Corporate Development Internal Responsibilities

What constitutes the internal sphere of corporate development? The following is just a sample list. Almost any CDO could double this list by adding his own particular responsibilities:

bulletCultivate a growth mindset throughout the company.
bulletBe the key company resource for growth matters.
bulletDevelop and/or oversee strategic plans, and create the linkages to external growth strategy implementation.
bulletDecide whether or not to establish an in-house corporate development function.
bulletRecruit and train staff.
bulletDecide and implement an appropriate degree of centralization and/or decentralization.
bulletDecide and implement the right balance of corporate oversight and “customer service.”
bulletEstablish technical capability, such as valuation, information resources and negotiation training.
bulletDevelop the capabilities of the internal deal team.
bulletDevelop and cultivate a network for deal flow.
bulletDevelop and disseminate the criteria and policy for finding deals.
bulletSet up administrative systems for deal flow, confidentiality agreements, fee agreements, fee policy and the resolution process.
bulletEnact internal approval policies, internal procedures, guidelines.
bulletEstablish rewards, incentives and succession planning.
bulletConduct TQM, benchmarking, budgeting, planning and meet all corporate staff department responsibilities.

In addition to this list of internal corporate development activities, of course, is all the external activity of dealmaking. There were times even on the external dealmaking side that, as a CDO, I would have liked someone to read a contract and advise me how it might be improved, or brainstorm a negotiating gap to find a better win / win for each party, or look over my shoulder at a variation of valuation methodology and challenge me a bit. But the CDO does not have many people to whom to ask the “closet questions.”

Example of Consulting and Outsourcing for Corporate Development

Perhaps the best way to illustrate how consulting and outsourcing can be used by the CDO is to look at a selection of the kinds of assignments undertaken or in discussion since we established our corporate development consulting and outsourcing practice:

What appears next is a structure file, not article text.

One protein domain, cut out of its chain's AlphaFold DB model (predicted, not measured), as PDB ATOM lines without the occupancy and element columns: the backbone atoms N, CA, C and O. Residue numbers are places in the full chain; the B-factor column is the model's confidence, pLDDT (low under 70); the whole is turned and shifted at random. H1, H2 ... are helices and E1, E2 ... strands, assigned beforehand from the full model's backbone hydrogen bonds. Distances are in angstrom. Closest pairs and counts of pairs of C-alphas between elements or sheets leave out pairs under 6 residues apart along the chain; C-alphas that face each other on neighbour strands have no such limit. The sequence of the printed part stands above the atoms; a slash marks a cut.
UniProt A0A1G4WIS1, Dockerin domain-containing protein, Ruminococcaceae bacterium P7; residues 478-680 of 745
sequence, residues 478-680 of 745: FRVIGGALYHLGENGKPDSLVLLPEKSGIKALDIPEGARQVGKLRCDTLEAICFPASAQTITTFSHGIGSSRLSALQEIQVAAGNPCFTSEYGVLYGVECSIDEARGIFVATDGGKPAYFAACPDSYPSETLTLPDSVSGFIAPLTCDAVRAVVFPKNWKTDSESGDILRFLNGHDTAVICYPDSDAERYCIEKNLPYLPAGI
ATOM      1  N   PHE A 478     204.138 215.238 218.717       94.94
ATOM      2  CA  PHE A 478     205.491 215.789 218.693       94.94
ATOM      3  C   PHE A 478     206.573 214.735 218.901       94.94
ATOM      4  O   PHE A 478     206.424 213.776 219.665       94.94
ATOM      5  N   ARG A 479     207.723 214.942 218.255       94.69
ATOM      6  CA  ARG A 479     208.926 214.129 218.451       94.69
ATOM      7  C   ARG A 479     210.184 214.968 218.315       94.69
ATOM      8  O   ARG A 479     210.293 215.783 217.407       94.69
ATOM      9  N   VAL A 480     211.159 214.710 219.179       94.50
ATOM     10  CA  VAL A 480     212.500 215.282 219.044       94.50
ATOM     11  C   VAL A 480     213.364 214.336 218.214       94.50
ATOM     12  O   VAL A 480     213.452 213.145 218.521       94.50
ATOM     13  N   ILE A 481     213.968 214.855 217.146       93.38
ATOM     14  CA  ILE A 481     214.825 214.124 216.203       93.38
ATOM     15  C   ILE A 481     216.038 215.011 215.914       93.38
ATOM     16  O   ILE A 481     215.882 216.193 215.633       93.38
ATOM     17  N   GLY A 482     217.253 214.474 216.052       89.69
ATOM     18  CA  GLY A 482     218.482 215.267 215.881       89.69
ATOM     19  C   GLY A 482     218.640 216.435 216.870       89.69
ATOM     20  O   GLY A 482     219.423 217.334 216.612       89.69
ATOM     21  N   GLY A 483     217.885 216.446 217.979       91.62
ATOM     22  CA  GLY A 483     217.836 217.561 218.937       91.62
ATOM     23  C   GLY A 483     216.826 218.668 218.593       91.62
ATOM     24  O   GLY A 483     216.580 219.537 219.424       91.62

bulletA CEO who has decided to recruit a CDO asked us to participate with him in the last round of interviews. His words to me were “I’m not sure I’ll recognize a dealmaker when I see one.”
bulletA CDO who is an excellent dealmaker was recently asked by a new board member for a copy of his mergers and acquisitions policy. He does not have one. That is not a surprise, since our survey showed that half the Fortune 300 does not have a formal M&A policy. We are discussing drafting one for that CDO.
bulletAnother CEO has had a long time board member from a Wall Street investment bank. He wants to use that bank for his M&A work, but has asked us about negotiating the fee agreement for him with that bank to preserve more of an arms-length relationship.
bulletWe are beginning to use our list of 3500 deal sources around the world for clients, in order to put their acquisition criteria in front of many more people, and to participate in the screening of deal flow to relieve their administrative load.
bulletWe helped one company president to establish a corporate development online data base and search capability.
bulletIn one case we are reviewing a company’s strategic plan with respect to new products to advise which areas might best lend themselves to a new ventures growth strategy.
bulletWe are holding in-house corporate growth seminars, often being able to transmit some messages that the CDO might find difficult to say directly to his peers.
bulletWe are currently in discussions with a company about designing a program for their new corporate development staff to get up to speed quickly to become "qualified negotiators.
bulletFor one company that was being sold, there were very few potential buyers and the company did not want to take the risk of losing the first or second due diligence visitor by being poorly prepared. We conducted a Phantom Due DiligenceSM dry run to ensure the team was ready and confident.

“Outsourcing allows an organization to play to its strengths.”